Thursday, 26 May 2016

Opportunity awaits

Thursday, 26 May 2016
Every injury brings an opportunity for somebody else. This week, that opportunity will fall for Chris Woakes, after Ben Stokes was ruled out of the rest of the series against Sri Lanka with a knee injury. Whist Stokes will certainly regain his place in the team upon return from injury - such has been his impact and talismanic effect over the past year - it will give Chris Woakes a chance to dispel the many doubters of his ability at test level.

I must admit, I count myself among those doubters. But though I might have picked Jake Ball ahead of him for the rest of the series, I would love to be proven wrong. Woakes always seems to be a nice guy, and his county record is certainly worthy of him being given this opportunity at international level. Both batting and bowling averages are superior to his fellow all rounder Stokes, and just this week he recorded the exceptional figures of 9/36 against Durham. He is a man in form with the ball, which can make all the difference when coming in to the team. And though he is set to bat at number eight, with both Bairstow and Moeen Ali being promoted a place in the order, as a man with nine first class centuries - who batted at number six on test debut - he can certainly be considered as a genuine all rounder.

So why then are there still doubts? Maybe it's because the man he gets compared to the most, Ben Stokes, is such an explosive player, one who never does anything by halves. Stokes, whilst being far from the finished article, showed almost straight away that he has that 'X factor' - the ability to win matches by himself, that makes people want to sit down and watch. It's a harsh judgement to make on Woakes, as it's not really a quality that can be taught, but it's one that England hold dear in their love affair with all rounders: Ian Botham, Andrew Flintoff, Ben Stokes. Woakes isn't from the same mould. But it's hardly fair to judge him on what he's not, instead he should be judged on what he is.

Bowlers have a much tougher time of it than batsmen, and when you're on the fringes of the team it's hard to settle without instant success. Woakes' test career has been stilted, in and out of the team without having a proper chance to nail down that place. One match at the end of the 2013 Ashes series, two tests filling in for injuries in South Africa last winter. Even now his chances beyond this series may be more about what form Steven Finn can discover, than his own. It's hardly a chance to really nail down a place in the side.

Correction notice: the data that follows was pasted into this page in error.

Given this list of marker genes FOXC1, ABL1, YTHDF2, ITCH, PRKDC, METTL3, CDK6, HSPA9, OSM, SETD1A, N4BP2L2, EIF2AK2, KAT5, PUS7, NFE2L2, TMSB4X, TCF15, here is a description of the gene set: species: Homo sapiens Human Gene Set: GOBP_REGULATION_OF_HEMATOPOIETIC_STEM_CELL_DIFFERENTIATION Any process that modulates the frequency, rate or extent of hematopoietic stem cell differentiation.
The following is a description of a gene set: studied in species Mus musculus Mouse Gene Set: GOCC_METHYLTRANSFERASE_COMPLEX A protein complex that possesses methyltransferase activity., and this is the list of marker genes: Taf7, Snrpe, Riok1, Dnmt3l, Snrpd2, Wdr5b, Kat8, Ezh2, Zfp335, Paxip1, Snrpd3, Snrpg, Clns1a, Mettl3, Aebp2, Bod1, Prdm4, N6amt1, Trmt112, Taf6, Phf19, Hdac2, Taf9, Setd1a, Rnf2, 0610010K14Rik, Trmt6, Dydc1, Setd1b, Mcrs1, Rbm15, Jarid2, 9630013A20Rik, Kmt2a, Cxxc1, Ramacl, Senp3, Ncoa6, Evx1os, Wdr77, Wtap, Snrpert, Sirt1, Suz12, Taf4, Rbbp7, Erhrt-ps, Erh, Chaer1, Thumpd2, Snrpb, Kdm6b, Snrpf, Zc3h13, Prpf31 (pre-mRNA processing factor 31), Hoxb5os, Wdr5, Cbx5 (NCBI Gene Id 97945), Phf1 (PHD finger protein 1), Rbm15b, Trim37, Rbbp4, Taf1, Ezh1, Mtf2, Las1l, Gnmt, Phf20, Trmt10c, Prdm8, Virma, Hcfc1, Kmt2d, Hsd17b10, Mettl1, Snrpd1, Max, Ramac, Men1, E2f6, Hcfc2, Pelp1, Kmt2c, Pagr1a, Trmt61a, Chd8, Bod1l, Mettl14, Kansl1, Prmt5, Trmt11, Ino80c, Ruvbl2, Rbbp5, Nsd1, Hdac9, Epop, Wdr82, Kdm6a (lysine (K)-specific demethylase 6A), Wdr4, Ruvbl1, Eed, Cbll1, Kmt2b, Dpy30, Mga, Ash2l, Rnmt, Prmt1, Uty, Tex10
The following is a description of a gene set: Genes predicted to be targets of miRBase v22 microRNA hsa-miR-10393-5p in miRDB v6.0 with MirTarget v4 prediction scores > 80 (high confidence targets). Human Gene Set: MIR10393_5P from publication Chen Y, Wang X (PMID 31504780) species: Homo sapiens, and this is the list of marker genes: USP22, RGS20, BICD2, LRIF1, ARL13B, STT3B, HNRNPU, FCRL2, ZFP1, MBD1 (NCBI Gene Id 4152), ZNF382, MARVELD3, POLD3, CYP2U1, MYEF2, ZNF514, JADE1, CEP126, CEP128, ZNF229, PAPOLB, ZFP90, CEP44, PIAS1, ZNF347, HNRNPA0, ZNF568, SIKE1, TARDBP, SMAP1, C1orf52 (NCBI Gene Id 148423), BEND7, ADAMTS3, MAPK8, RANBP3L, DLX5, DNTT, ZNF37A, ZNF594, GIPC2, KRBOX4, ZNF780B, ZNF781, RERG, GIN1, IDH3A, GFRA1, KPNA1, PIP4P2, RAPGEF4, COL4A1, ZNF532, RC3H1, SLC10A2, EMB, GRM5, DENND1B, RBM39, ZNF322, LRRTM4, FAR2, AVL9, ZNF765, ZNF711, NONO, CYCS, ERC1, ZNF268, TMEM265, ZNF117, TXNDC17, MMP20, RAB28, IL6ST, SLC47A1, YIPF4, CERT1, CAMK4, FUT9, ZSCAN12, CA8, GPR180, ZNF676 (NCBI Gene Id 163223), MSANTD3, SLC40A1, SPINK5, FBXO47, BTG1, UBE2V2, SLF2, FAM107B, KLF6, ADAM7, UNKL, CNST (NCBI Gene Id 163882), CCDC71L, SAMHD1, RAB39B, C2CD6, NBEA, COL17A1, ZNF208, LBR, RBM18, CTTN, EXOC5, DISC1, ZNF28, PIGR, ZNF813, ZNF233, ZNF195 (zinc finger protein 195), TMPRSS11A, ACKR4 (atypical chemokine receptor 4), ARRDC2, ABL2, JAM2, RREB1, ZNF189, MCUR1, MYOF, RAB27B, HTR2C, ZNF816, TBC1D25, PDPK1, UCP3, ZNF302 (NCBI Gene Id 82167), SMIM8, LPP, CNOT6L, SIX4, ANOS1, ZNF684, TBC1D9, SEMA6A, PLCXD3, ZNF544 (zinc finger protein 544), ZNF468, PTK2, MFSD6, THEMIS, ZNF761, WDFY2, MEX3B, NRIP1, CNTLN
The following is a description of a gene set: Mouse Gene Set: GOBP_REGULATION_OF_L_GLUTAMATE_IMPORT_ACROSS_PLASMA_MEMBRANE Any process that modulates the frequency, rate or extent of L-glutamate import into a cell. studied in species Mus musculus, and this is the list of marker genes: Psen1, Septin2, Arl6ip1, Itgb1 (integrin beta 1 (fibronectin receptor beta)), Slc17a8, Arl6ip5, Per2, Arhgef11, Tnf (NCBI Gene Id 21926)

For bowlers, it can often be a matter of luck. And that's something Chris Woakes often seems to lack. It's like he's still waiting for that breakthrough, the moment where it all comes together, a spell where one wicket turns to two and so on. So far things just haven't gone his way. Dropped catches haven't helped, and neither have pitches flatter than he'd be used to in the county game. But a lot of the time, he hasn't looked particularly threatening, and batsmen have just settled in against him. He has been yet to show that extra 'something' needed at test level.

Perhaps this match could be the moment that he needs. An early season pitch at Durham is sure to offer a lot for bowlers, and with Woakes in form, bowling quickly and swinging it both ways, this could be his best opportunity yet. Certainly we are yet to see the best of him at this level. Maybe this will be the time for him to make his mark.

Monday, 23 May 2016

All aboard the Bairstow bandwagon

Monday, 23 May 2016